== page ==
Record Details

NHER Number:17707
Type of record:Monument
Name:Post medieval causeway and finds


A causeway survives here as a low earthwork and is visible on aerial photographs. It has been suggested that it could be the remains of a Roman road. However, the discovery of 18th to 19th century bricks within the earthwork and its general appearance suggest that is more likely to be a post medieval feature.

Images - none


Grid Reference:TG 4733 2066
Map Sheet:TG42SE

Full description

Causeway (called Roman road by informant [1]).
Runs northeast to southwest from corner of a field. Peters out before it reaches present track on east. Clearly visible as a low rise and a scatter of white gravel about 3m wide in ploughed field. Many fragments of red brick, with inclusions.
Larger ones appear 18th to 19th century.
Where causeway is cut by dyke it appears in section to depth of about 1.5m with no trace of side ditches.
Several pieces of burnt wattle impressed daub found on side of dyke.
From here the bank could be seen running further southwest and local gamekeepers say it could once be traced even further.
E. Rose (NAU), 28 October 1981.

A. Gregory (NAU) believes the burnt daub could be salt working briquetage.

January 2006. Norfolk NMP.
NMP mapping has led to the alteration of the central grid reference of the site from TG 473 207 to TG 4735 2069.

The causeway described above is visible as an earthwork, cropmark and soilmark on aerial photographs (S1 to S7) between TG 4750 2095 and TG 4713 2038. There seems little evidence for it being a Roman road, and its general appearance, together with the presence of 18th to 19th century brick within its upper levels, suggests that it is more likely to be a post medieval feature, although it could have earlier origins. It is not shown on any of the consulted historic (mainly 19th century) maps, and its line is cut across by drains depicted on Winterton Enclosure Map of 1811 (S8) which are still in use. This suggests that it may be pre 19th century in date and perhaps once linked the high ground of Somerton Holmes (at its northeast end) to the higher ground near Somerton village (at its southwest), crossing the former marsh shown on Faden’s Map of 1797 (S9). It is interesting to note that the causeway, as mapped by the NMP, begins and ends above the 0m OD contour line, crossing an area of land which lies below this level. Like the brick, the daub or briquetage recovered during the investigation of the causeway (described above) may be part of its make up material.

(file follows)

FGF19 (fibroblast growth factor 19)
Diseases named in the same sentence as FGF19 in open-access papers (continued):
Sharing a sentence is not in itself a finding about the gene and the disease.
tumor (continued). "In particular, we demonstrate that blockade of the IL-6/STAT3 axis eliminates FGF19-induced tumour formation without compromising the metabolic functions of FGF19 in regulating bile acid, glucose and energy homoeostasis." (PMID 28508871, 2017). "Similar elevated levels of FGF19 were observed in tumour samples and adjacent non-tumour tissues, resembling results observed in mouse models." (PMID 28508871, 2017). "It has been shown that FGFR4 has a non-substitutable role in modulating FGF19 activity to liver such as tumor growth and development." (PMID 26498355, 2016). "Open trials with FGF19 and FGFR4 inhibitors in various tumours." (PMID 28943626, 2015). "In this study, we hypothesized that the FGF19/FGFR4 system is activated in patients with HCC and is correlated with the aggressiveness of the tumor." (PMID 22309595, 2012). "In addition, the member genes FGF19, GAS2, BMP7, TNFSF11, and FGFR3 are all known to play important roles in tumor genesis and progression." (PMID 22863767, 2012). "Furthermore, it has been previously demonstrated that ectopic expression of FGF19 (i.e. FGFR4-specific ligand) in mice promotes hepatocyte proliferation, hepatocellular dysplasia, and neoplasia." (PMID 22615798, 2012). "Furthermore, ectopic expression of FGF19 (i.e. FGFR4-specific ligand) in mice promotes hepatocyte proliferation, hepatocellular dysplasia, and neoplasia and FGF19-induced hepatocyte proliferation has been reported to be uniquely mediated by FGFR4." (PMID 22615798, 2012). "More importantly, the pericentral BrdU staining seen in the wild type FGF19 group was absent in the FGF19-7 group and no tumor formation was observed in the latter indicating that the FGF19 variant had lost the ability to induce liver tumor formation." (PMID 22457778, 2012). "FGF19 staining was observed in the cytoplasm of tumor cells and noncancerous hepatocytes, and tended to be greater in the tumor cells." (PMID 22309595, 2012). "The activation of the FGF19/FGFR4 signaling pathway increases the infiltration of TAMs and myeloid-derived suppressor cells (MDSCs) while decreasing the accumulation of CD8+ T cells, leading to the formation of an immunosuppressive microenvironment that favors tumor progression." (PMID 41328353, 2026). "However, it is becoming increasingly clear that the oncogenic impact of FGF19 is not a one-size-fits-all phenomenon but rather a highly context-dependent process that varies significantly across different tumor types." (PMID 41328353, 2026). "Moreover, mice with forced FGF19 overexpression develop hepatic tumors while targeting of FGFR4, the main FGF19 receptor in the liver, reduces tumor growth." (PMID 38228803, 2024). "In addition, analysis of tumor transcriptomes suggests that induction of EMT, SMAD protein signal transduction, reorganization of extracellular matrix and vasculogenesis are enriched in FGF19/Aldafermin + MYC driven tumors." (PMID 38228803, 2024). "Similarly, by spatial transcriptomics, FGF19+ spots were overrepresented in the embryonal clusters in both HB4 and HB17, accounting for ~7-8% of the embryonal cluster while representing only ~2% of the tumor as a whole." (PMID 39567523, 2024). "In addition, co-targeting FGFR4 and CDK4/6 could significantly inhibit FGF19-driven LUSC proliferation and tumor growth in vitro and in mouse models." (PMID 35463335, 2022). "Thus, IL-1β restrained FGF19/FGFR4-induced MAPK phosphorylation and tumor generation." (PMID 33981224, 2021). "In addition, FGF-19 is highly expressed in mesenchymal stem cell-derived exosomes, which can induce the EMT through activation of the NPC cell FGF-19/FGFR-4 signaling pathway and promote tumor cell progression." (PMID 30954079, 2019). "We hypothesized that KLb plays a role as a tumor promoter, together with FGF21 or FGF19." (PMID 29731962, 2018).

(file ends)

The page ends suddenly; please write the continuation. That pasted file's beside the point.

On some photographs, parts of the causeway had the appearance of being ditches rather than positive features. This may in part be explained by the condition of the crop above the feature, but also by the fact that segments of the causeway appear to have continued to be used intermittently as a trackway into the 20th century (see (S6) for example). On the most recent aerial photographs of the site (S7), only the southwest end of the causeway had been entirely levelled.
S. Tremlett (NMP), 5 January 2006.

Monument Types

  • CAUSEWAY (Unknown date)
  • ROAD (Roman - 43 AD? to 409 AD?)
  • CAUSEWAY (Post Medieval - 1540 AD to 1900 AD)

Associated Finds

  • DAUB (Undated)
  • ARCHITECTURAL FRAGMENT (Roman - 43 AD to 409 AD)
  • BRIQUETAGE (Medieval - 1066 AD to 1539 AD)
  • BRICK (Post Medieval - 1540 AD to 1900 AD)

Protected Status


Sources and further reading

---Record Card: NAU Staff. 1974-1988. Norfolk Archaeological Index Primary Record Card.
<S1>Vertical Aerial Photograph: RAF. 1946. RAF CPE/UK/1801 3056-7 25-OCT-1946 (NMR).
<S2>Vertical Aerial Photograph: RAF. 1946. RAF 106G/UK/1634 4048-50 09-JUL-1946 (NHER TG 4821A & TG 4621D).
<S3>Vertical Aerial Photograph: RAF. 1964. RAF 58/6112 (F42) 0112-3 01-JAN-1964 (NMR).
<S4>Vertical Aerial Photograph: RAF. 1965. RAF 58/7068 (F22) 0010-1 20-OCT-1965 (NMR).
<S5>Vertical Aerial Photograph: Meridian Airmaps Limited. 1965. MAL 65080 204-5 19-SEP-1965 (NMR).
<S6>Vertical Aerial Photograph: Ordnance Survey. 1972. OS/72018 146-7 15-MAR-1972.
<S7>Vertical Aerial Photograph: Ordnance Survey. 1981. OS/81029 080-1 22-JUN-1981.
<S8>Map: Glegg and Pratt. 1811. Winterton Enclosure Map.
<S9>Publication: Faden, W. and Barringer, J. C. 1989. Faden's Map of Norfolk in 1797.

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